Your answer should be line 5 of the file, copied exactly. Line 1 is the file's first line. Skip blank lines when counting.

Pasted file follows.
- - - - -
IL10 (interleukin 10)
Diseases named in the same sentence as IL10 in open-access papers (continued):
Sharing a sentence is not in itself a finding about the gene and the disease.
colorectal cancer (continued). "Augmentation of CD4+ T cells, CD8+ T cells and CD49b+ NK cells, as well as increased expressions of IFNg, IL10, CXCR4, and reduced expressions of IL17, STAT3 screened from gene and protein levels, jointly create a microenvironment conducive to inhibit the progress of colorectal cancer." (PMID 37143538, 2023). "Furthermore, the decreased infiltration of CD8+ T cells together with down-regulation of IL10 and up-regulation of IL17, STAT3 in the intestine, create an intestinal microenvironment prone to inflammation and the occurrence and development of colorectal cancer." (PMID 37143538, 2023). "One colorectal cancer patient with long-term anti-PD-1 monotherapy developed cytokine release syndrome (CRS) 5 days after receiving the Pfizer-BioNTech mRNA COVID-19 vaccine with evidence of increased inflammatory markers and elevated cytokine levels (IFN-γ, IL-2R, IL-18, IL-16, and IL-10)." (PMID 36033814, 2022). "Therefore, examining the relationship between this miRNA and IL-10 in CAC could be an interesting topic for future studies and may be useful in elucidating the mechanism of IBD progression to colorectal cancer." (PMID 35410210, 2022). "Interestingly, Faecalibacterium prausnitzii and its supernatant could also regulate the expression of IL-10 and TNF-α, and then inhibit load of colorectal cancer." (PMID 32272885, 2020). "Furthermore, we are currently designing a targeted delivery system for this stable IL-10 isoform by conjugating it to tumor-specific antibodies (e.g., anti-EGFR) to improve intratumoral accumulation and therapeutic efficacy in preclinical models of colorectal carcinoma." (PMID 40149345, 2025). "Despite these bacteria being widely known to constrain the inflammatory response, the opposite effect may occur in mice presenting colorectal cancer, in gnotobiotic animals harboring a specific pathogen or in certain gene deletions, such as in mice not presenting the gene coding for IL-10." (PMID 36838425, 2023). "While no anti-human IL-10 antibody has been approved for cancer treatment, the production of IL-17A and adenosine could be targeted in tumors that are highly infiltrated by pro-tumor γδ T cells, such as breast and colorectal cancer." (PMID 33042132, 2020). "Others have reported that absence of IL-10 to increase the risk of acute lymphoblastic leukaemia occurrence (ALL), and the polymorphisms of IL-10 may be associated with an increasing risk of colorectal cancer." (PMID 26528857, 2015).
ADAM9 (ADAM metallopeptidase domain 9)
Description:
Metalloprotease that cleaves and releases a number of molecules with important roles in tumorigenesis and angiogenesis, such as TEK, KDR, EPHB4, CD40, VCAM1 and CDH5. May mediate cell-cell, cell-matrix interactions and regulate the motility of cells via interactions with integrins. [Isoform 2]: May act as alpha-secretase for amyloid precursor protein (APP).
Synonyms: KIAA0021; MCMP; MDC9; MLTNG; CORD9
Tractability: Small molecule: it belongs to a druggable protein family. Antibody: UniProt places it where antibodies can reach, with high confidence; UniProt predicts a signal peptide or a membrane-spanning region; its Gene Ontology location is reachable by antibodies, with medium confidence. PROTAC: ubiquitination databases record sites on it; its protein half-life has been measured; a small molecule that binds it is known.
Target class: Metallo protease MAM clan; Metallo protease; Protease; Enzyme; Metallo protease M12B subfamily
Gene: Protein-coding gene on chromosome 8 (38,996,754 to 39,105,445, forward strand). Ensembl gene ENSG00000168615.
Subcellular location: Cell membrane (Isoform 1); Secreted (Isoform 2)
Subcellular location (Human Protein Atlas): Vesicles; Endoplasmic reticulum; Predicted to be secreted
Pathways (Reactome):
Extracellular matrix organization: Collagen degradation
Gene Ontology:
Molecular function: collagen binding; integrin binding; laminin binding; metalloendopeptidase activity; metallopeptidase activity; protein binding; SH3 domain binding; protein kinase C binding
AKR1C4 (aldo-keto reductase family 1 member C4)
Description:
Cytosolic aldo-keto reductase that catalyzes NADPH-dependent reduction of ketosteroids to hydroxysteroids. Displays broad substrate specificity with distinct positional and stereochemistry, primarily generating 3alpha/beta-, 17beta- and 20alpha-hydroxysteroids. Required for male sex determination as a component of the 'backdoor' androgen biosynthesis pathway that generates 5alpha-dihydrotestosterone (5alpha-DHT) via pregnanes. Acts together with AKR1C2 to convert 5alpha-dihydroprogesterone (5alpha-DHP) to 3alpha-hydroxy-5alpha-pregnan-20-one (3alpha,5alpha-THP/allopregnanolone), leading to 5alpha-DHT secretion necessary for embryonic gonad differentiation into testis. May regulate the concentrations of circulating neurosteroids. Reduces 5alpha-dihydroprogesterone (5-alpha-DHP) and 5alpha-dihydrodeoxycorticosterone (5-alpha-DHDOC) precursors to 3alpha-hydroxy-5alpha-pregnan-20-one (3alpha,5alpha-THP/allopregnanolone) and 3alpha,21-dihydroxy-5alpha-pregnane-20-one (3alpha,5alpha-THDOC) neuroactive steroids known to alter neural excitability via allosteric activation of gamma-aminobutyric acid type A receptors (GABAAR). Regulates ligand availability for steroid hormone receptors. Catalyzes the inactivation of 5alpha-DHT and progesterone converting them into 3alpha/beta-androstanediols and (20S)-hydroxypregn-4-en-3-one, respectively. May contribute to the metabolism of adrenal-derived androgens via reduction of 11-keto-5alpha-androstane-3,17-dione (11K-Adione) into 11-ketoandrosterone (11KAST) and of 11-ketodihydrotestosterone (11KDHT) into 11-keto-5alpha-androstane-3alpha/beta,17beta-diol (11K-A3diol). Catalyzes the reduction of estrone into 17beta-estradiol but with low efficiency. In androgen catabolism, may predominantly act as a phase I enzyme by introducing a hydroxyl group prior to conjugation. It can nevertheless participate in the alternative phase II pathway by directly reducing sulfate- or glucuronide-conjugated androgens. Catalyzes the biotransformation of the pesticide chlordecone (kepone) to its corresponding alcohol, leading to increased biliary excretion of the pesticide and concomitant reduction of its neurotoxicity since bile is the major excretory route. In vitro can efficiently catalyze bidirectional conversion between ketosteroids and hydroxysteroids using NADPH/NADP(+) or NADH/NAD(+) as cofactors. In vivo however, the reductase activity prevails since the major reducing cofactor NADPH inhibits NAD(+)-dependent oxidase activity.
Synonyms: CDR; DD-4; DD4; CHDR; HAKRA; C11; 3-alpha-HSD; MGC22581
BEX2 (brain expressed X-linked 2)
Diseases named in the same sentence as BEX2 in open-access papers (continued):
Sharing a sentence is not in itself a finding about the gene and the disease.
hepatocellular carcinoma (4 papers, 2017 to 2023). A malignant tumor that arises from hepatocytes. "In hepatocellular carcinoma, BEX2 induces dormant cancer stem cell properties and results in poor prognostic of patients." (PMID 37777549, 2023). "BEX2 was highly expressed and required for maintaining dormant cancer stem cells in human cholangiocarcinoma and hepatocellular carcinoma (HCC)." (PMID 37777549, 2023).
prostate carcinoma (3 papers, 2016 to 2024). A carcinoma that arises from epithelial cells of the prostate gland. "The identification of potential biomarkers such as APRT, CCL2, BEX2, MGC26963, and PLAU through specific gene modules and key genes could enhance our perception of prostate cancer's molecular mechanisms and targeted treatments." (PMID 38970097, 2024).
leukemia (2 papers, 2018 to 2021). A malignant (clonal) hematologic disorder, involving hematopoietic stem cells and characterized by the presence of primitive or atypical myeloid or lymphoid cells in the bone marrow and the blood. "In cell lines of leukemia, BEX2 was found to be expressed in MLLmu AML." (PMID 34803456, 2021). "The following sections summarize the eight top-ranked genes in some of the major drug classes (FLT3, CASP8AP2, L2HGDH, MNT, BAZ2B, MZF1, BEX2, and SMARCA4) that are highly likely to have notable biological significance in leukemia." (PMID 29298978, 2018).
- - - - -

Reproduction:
ADAM9 (ADAM metallopeptidase domain 9)